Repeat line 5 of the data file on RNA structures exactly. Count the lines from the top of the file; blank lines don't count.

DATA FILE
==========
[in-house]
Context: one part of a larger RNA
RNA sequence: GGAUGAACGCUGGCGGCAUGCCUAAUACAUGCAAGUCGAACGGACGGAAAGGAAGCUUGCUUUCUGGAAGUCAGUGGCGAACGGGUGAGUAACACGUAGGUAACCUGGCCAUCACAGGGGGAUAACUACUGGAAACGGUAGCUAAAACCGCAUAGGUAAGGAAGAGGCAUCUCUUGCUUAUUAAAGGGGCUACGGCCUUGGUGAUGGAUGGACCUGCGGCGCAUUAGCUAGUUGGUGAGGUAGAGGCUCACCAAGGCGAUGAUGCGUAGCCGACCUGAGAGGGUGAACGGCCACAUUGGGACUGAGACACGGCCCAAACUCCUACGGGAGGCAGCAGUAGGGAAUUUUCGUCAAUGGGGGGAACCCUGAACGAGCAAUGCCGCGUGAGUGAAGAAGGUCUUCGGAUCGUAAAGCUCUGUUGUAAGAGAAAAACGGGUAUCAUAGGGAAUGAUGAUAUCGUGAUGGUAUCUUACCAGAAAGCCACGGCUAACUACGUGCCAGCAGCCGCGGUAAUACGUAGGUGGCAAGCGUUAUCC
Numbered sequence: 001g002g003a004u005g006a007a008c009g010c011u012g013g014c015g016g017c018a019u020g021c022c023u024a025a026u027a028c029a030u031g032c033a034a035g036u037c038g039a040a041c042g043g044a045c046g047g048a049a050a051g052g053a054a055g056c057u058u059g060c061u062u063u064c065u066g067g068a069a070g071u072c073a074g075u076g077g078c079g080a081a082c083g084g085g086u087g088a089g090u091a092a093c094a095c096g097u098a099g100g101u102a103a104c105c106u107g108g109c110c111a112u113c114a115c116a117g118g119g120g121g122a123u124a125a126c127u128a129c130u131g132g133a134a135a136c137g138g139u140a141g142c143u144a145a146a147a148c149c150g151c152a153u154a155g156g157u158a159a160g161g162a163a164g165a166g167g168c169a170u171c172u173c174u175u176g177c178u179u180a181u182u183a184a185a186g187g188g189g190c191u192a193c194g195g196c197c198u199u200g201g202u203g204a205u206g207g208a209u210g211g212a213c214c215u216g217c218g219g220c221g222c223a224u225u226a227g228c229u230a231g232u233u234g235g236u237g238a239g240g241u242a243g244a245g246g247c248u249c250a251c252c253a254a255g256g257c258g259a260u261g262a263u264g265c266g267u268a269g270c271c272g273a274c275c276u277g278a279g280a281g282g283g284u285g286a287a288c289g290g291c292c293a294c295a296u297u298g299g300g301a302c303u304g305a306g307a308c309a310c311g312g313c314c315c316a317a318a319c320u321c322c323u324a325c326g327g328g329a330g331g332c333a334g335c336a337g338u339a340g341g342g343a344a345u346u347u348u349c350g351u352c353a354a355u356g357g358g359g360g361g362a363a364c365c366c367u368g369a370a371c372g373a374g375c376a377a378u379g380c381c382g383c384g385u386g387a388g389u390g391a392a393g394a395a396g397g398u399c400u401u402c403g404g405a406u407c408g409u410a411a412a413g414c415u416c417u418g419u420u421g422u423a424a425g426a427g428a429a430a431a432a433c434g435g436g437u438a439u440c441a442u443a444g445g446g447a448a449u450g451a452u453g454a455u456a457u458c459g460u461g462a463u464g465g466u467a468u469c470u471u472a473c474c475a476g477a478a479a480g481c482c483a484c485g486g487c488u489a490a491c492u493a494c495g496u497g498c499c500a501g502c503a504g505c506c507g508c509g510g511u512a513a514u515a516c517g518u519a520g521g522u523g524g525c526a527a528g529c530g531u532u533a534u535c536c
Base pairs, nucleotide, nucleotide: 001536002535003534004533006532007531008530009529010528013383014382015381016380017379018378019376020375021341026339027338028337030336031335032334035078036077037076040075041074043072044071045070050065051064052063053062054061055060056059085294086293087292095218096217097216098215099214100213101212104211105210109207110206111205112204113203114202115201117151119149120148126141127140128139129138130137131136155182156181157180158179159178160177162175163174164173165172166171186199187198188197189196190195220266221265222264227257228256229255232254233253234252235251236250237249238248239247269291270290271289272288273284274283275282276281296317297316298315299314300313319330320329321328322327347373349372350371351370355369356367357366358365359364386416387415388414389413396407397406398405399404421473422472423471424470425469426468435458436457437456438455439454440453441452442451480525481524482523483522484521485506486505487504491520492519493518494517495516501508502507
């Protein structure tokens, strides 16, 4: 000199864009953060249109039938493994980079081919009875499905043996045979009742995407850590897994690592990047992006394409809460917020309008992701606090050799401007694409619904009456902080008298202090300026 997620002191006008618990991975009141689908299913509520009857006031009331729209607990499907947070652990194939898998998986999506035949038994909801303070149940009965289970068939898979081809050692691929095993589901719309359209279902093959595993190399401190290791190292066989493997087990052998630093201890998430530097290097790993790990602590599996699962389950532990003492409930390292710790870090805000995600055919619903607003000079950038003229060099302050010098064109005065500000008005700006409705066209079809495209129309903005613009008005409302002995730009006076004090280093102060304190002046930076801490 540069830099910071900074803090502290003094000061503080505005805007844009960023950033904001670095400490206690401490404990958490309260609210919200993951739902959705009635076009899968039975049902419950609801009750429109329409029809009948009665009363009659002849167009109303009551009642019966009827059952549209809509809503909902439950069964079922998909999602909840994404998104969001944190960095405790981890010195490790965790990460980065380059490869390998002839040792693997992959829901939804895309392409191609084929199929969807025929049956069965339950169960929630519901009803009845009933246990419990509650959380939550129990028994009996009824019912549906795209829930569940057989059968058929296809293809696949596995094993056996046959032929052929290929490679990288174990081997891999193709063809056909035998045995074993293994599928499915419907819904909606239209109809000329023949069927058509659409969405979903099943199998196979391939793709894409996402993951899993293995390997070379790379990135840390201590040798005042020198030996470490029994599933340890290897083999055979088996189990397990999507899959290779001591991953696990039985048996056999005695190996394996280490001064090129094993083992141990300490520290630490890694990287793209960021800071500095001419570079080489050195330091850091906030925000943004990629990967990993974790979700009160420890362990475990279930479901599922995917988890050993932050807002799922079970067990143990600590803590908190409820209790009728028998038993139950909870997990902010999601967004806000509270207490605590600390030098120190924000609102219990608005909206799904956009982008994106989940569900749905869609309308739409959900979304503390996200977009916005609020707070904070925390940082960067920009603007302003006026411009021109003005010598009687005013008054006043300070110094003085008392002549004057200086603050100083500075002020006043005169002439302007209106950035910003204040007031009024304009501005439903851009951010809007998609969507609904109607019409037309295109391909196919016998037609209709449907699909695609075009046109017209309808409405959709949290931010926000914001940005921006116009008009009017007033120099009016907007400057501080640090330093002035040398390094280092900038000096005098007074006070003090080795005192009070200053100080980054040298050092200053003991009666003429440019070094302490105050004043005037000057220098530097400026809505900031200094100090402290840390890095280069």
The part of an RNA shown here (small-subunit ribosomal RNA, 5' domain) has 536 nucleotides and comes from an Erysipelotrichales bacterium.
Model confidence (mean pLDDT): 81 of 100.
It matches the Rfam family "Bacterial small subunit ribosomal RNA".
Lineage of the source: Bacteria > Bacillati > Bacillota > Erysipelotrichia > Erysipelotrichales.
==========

Base pairs, nucleotide, nucleotide: 001536002535003534004533006532007531008530009529010528013383014382015381016380017379018378019376020375021341026339027338028337030336031335032334035078036077037076040075041074043072044071045070050065051064052063053062054061055060056059085294086293087292095218096217097216098215099214100213101212104211105210109207110206111205112204113203114202115201117151119149120148126141127140128139129138130137131136155182156181157180158179159178160177162175163174164173165172166171186199187198188197189196190195220266221265222264227257228256229255232254233253234252235251236250237249238248239247269291270290271289272288273284274283275282276281296317297316298315299314300313319330320329321328322327347373349372350371351370355369356367357366358365359364386416387415388414389413396407397406398405399404421473422472423471424470425469426468435458436457437456438455439454440453441452442451480525481524482523483522484521485506486505487504491520492519493518494517495516501508502507